And it IS a major sporting event, no doubt about it. A common complaint you find among children that age (11-13) is that adults neither understand them nor do they care. Well, I think we can say we care about this. ESPN will air many of its games and stream all of them for free via ESPN3. They treat these children as what they are: athletes. Sometimes that will mean criticizing their play, but more often it will glorify, making as big a deal of their talents as they would a professional’s. They will make as big a deal over a 12-year-old’s 70 mph fastball as they will a 24-year-old’s 98 mph fastball (because of the shorter distance from mound to home, the speeds are actually almost equivalent in terms of difficulty to hit). A home run is still a home run, no matter the age of who hits it. And a diving catch always makes it to “Baseball Tonight.” The only difference is how much the pitcher outwardly  cheers on the play.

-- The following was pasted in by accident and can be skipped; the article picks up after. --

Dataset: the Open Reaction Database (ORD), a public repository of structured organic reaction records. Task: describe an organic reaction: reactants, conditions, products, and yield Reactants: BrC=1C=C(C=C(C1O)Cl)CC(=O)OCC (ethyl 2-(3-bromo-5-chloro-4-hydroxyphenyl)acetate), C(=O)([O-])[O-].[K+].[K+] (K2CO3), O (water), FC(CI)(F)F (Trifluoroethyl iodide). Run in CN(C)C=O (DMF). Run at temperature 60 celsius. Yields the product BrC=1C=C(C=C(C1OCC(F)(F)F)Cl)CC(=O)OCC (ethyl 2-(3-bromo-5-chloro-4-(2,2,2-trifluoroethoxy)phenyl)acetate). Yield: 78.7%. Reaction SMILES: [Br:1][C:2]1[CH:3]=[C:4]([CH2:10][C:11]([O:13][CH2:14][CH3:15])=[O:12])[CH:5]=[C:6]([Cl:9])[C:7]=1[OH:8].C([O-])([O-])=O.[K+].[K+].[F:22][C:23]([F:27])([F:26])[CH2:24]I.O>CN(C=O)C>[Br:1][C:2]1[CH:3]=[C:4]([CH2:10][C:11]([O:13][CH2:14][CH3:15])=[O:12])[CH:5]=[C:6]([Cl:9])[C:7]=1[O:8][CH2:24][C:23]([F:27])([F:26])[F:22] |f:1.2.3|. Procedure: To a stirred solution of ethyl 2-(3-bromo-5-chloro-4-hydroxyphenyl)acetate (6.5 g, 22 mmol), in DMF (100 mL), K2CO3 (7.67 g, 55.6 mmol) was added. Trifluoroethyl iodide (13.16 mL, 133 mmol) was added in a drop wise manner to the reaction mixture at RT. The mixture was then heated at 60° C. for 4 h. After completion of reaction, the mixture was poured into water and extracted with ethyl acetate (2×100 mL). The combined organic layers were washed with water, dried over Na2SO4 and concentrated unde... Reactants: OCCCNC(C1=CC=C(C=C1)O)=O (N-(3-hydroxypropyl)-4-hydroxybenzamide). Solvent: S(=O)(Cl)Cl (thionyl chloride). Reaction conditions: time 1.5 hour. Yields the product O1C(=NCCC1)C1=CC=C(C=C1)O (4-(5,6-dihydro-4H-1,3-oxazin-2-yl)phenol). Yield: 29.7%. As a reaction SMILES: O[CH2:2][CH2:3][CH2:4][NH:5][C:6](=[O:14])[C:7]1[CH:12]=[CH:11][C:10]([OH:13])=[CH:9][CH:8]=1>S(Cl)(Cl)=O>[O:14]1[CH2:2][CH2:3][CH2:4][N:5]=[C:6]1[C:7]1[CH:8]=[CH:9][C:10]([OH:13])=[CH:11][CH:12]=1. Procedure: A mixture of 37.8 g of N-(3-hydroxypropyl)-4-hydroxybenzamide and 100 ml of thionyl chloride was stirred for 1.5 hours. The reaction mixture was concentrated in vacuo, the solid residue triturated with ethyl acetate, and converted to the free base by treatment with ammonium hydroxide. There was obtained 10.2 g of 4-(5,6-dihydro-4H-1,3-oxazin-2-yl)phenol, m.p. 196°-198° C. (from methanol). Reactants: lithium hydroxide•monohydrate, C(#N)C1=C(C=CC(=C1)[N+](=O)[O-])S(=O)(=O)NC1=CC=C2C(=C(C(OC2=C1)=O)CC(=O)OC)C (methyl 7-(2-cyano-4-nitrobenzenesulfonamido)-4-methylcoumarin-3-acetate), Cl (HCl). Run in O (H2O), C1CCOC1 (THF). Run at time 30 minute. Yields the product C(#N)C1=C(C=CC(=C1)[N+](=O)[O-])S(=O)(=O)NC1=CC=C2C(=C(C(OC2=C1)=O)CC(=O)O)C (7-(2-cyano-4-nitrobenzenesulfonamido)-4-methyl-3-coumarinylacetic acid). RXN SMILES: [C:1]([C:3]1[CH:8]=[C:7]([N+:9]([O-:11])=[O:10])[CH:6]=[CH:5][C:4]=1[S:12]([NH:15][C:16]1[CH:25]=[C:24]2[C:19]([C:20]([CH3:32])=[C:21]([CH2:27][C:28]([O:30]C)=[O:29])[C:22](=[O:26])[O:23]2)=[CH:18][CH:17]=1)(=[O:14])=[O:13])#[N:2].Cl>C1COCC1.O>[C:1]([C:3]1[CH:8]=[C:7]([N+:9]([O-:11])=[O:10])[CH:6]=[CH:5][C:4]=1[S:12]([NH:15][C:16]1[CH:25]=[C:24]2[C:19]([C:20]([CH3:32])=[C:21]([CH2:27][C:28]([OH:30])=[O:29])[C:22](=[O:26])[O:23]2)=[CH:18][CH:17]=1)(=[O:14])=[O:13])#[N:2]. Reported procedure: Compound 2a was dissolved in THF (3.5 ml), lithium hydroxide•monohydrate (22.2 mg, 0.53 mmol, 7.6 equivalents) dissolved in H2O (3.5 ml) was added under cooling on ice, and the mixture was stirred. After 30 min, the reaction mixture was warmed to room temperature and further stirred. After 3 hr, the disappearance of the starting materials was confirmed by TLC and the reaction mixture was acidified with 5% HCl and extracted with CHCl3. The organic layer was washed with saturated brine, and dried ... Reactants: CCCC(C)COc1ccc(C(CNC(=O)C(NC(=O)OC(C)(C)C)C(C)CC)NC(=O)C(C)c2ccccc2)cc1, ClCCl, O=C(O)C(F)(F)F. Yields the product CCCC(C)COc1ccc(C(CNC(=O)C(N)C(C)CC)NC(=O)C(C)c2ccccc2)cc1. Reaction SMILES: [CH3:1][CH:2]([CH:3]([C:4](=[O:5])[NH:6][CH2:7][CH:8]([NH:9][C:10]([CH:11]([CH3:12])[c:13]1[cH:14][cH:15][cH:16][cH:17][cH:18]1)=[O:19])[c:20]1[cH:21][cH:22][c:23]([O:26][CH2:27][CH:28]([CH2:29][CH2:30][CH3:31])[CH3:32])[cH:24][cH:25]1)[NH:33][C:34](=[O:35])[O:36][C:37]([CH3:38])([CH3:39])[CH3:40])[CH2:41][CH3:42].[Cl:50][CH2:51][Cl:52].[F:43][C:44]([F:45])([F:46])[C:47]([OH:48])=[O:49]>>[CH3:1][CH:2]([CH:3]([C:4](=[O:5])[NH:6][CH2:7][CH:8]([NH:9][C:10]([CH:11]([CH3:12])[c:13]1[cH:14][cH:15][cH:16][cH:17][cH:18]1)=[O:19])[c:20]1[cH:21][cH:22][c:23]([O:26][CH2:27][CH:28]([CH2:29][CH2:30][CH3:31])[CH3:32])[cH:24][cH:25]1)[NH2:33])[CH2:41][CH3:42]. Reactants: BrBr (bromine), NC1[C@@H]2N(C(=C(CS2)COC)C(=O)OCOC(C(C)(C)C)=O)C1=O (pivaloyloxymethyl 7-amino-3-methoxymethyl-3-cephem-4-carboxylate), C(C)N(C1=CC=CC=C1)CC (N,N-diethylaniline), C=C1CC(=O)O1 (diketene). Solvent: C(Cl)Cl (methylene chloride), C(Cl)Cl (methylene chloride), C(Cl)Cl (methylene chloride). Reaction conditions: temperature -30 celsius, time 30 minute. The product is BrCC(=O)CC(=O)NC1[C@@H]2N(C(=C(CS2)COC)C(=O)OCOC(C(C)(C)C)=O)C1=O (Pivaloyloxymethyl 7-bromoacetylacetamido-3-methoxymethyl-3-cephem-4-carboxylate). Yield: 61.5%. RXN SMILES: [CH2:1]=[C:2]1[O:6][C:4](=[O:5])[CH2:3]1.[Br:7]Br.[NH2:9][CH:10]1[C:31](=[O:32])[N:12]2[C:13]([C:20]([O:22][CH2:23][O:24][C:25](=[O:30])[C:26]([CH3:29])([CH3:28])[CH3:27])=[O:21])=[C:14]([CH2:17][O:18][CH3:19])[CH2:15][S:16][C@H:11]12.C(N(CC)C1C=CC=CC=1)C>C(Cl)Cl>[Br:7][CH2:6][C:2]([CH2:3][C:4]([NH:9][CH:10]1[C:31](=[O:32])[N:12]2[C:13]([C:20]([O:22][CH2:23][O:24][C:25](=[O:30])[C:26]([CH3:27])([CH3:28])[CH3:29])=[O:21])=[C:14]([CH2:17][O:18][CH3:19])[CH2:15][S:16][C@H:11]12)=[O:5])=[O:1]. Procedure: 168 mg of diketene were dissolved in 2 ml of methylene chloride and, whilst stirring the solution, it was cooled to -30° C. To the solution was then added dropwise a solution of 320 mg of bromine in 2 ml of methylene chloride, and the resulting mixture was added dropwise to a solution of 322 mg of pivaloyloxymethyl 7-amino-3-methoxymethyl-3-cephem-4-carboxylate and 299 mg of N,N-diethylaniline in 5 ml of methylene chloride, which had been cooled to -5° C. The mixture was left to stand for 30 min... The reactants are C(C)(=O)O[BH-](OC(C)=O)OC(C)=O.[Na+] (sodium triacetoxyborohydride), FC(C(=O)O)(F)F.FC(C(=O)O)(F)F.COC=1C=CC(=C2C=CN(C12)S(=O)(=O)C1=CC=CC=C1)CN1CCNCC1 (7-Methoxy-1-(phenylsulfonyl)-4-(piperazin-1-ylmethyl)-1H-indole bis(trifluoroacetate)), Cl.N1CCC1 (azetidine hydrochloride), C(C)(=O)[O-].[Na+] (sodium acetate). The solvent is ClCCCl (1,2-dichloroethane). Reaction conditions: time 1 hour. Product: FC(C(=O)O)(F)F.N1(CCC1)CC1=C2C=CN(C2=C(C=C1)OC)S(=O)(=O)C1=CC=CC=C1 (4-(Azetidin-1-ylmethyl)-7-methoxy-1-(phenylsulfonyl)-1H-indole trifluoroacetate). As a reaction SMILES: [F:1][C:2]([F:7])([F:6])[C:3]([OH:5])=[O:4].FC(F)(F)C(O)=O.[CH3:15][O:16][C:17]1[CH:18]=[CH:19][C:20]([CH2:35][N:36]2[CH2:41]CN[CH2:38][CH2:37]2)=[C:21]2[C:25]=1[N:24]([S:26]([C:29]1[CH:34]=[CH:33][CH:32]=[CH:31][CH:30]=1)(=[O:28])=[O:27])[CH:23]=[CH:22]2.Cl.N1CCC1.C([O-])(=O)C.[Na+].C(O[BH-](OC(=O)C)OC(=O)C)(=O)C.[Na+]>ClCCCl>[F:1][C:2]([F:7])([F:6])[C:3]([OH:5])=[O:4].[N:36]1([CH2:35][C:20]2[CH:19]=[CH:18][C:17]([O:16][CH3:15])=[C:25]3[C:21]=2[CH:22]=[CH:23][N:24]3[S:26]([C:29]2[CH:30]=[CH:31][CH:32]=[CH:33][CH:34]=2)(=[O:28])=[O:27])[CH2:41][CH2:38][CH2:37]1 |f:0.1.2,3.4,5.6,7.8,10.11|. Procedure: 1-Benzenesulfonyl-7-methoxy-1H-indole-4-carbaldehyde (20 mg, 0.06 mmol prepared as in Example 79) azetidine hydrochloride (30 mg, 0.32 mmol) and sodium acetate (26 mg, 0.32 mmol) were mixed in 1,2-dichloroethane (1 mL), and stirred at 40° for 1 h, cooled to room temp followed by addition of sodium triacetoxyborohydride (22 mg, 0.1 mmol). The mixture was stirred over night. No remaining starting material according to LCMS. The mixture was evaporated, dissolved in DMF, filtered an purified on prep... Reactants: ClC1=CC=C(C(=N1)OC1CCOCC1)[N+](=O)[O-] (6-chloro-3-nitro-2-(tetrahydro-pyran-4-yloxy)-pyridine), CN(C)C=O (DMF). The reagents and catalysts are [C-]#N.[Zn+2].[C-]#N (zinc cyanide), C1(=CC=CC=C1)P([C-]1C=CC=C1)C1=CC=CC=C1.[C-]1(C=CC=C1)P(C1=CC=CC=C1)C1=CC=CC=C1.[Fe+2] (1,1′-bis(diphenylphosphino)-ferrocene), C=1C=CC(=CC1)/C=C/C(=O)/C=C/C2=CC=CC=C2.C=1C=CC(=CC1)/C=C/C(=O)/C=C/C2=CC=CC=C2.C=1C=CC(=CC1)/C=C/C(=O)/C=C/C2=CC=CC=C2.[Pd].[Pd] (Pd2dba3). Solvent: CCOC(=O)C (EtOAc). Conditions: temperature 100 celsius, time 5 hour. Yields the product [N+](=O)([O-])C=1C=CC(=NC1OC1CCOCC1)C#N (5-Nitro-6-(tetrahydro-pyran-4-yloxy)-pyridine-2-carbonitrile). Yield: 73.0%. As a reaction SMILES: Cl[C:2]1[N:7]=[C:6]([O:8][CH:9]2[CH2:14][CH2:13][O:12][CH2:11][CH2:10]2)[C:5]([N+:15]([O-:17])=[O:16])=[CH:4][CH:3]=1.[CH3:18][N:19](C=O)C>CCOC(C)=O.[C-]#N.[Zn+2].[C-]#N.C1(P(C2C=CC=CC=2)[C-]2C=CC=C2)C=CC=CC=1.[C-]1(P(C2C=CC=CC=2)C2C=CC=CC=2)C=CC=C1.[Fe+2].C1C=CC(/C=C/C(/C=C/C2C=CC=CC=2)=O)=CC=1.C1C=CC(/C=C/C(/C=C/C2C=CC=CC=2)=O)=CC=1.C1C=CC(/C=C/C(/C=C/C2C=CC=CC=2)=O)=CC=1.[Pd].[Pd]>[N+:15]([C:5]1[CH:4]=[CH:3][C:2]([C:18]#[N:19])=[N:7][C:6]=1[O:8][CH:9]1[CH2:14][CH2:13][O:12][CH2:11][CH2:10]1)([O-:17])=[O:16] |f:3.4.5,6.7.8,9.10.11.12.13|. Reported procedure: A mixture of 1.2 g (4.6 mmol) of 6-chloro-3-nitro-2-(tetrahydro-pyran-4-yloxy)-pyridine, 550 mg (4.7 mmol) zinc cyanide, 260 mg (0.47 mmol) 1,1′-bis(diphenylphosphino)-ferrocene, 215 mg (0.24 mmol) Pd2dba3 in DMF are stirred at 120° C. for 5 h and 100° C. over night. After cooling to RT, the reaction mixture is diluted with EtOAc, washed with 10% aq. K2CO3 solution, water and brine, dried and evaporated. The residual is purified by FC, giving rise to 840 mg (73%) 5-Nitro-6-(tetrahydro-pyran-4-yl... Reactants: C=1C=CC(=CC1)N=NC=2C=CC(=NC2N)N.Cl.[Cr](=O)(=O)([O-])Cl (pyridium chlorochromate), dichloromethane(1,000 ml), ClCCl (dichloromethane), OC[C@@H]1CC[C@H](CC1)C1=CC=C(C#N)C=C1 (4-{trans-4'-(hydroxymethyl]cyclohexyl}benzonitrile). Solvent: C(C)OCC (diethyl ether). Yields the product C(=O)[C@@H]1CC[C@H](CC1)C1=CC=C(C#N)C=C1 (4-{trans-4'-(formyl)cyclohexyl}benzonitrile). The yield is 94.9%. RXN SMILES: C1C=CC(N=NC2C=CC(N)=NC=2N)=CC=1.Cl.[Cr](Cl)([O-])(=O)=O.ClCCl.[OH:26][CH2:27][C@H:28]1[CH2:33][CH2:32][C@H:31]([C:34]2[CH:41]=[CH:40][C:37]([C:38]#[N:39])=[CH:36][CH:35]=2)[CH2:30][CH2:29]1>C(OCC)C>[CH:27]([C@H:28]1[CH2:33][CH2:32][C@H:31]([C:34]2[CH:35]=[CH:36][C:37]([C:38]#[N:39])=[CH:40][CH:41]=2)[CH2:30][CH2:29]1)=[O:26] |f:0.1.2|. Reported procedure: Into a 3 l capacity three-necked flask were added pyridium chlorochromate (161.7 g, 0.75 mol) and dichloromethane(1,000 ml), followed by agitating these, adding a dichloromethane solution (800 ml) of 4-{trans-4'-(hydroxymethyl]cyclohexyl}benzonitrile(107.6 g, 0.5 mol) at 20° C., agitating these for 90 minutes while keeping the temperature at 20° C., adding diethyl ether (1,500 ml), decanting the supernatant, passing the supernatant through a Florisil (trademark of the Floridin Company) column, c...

The question I always have about the LLWS is whether or not it’s good for a child that young to be put into situations whose tension can rival the pros. Scouts will be there. More people than most of these children have ever seen before will watch them, and even more will watch them on t.v. Their successes will show up on SportsCenter, but so will their failures. Everything is magnified in the LLWS, and that kind of pressure can be crippling to a child. They lack the emotional maturity of young men, what psychologists call the “coping mechanisms” that allow them to process anxiety and failure.. They can’t fall back to the professional’s knowledge that what they do is their job (think J.D. Drew) and doesn’t define who they are. And, ultimately, they know that they’ll never have this chance again (a college player could have as many as four chances, the professional upwards of ten). That’s a lot of pressure to put on a child. And while the structure of the LLWS prevents the onset of some negative behaviors that plague college and professional athletes (alcohol and drug abuse, for instance), the inability to express that pressure (how many 11-year-olds can calmly describe a feeling as complex as performance anxiety?) can be profoundly damaging.